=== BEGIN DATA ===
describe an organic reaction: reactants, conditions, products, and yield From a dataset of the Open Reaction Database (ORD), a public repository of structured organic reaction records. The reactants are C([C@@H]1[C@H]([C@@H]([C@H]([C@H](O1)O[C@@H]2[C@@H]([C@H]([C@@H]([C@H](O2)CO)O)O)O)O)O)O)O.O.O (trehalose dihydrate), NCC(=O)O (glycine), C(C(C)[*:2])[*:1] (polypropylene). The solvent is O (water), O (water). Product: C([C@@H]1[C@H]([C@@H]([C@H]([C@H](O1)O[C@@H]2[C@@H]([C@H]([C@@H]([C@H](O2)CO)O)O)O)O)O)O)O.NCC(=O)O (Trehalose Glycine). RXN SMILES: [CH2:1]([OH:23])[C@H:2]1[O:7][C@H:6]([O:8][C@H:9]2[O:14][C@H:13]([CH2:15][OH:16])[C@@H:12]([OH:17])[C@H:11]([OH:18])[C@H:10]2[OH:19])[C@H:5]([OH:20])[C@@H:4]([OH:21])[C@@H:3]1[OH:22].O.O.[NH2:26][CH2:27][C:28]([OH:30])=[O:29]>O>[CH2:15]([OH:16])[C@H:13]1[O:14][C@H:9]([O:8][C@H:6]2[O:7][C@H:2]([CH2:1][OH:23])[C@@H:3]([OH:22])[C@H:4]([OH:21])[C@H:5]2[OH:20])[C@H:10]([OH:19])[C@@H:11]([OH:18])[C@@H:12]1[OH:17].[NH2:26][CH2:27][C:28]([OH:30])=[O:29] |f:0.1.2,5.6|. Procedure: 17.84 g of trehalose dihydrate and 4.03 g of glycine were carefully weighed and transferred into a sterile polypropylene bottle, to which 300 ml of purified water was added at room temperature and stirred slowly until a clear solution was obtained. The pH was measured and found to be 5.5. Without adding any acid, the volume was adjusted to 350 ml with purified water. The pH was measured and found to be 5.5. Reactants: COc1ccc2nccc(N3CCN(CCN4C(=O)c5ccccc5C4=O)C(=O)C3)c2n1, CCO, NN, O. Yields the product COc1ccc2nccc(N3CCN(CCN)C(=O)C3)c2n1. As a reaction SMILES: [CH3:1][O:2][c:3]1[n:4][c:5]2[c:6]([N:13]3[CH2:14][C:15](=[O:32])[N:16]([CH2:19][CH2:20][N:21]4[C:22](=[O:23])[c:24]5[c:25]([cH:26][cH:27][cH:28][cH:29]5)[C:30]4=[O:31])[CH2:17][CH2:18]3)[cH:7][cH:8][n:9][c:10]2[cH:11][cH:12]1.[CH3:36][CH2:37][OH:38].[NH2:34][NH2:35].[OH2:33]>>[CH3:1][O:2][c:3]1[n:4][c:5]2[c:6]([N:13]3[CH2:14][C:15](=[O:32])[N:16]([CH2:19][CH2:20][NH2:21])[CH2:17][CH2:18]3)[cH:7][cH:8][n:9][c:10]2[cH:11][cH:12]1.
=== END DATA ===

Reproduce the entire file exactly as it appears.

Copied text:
describe an organic reaction: reactants, conditions, products, and yield From a dataset of the Open Reaction Database (ORD), a public repository of structured organic reaction records. The reactants are C([C@@H]1[C@H]([C@@H]([C@H]([C@H](O1)O[C@@H]2[C@@H]([C@H]([C@@H]([C@H](O2)CO)O)O)O)O)O)O)O.O.O (trehalose dihydrate), NCC(=O)O (glycine), C(C(C)[*:2])[*:1] (polypropylene). The solvent is O (water), O (water). Product: C([C@@H]1[C@H]([C@@H]([C@H]([C@H](O1)O[C@@H]2[C@@H]([C@H]([C@@H]([C@H](O2)CO)O)O)O)O)O)O)O.NCC(=O)O (Trehalose Glycine). RXN SMILES: [CH2:1]([OH:23])[C@H:2]1[O:7][C@H:6]([O:8][C@H:9]2[O:14][C@H:13]([CH2:15][OH:16])[C@@H:12]([OH:17])[C@H:11]([OH:18])[C@H:10]2[OH:19])[C@H:5]([OH:20])[C@@H:4]([OH:21])[C@@H:3]1[OH:22].O.O.[NH2:26][CH2:27][C:28]([OH:30])=[O:29]>O>[CH2:15]([OH:16])[C@H:13]1[O:14][C@H:9]([O:8][C@H:6]2[O:7][C@H:2]([CH2:1][OH:23])[C@@H:3]([OH:22])[C@H:4]([OH:21])[C@H:5]2[OH:20])[C@H:10]([OH:19])[C@@H:11]([OH:18])[C@@H:12]1[OH:17].[NH2:26][CH2:27][C:28]([OH:30])=[O:29] |f:0.1.2,5.6|. Procedure: 17.84 g of trehalose dihydrate and 4.03 g of glycine were carefully weighed and transferred into a sterile polypropylene bottle, to which 300 ml of purified water was added at room temperature and stirred slowly until a clear solution was obtained. The pH was measured and found to be 5.5. Without adding any acid, the volume was adjusted to 350 ml with purified water. The pH was measured and found to be 5.5. Reactants: COc1ccc2nccc(N3CCN(CCN4C(=O)c5ccccc5C4=O)C(=O)C3)c2n1, CCO, NN, O. Yields the product COc1ccc2nccc(N3CCN(CCN)C(=O)C3)c2n1. As a reaction SMILES: [CH3:1][O:2][c:3]1[n:4][c:5]2[c:6]([N:13]3[CH2:14][C:15](=[O:32])[N:16]([CH2:19][CH2:20][N:21]4[C:22](=[O:23])[c:24]5[c:25]([cH:26][cH:27][cH:28][cH:29]5)[C:30]4=[O:31])[CH2:17][CH2:18]3)[cH:7][cH:8][n:9][c:10]2[cH:11][cH:12]1.[CH3:36][CH2:37][OH:38].[NH2:34][NH2:35].[OH2:33]>>[CH3:1][O:2][c:3]1[n:4][c:5]2[c:6]([N:13]3[CH2:14][C:15](=[O:32])[N:16]([CH2:19][CH2:20][NH2:21])[CH2:17][CH2:18]3)[cH:7][cH:8][n:9][c:10]2[cH:11][cH:12]1.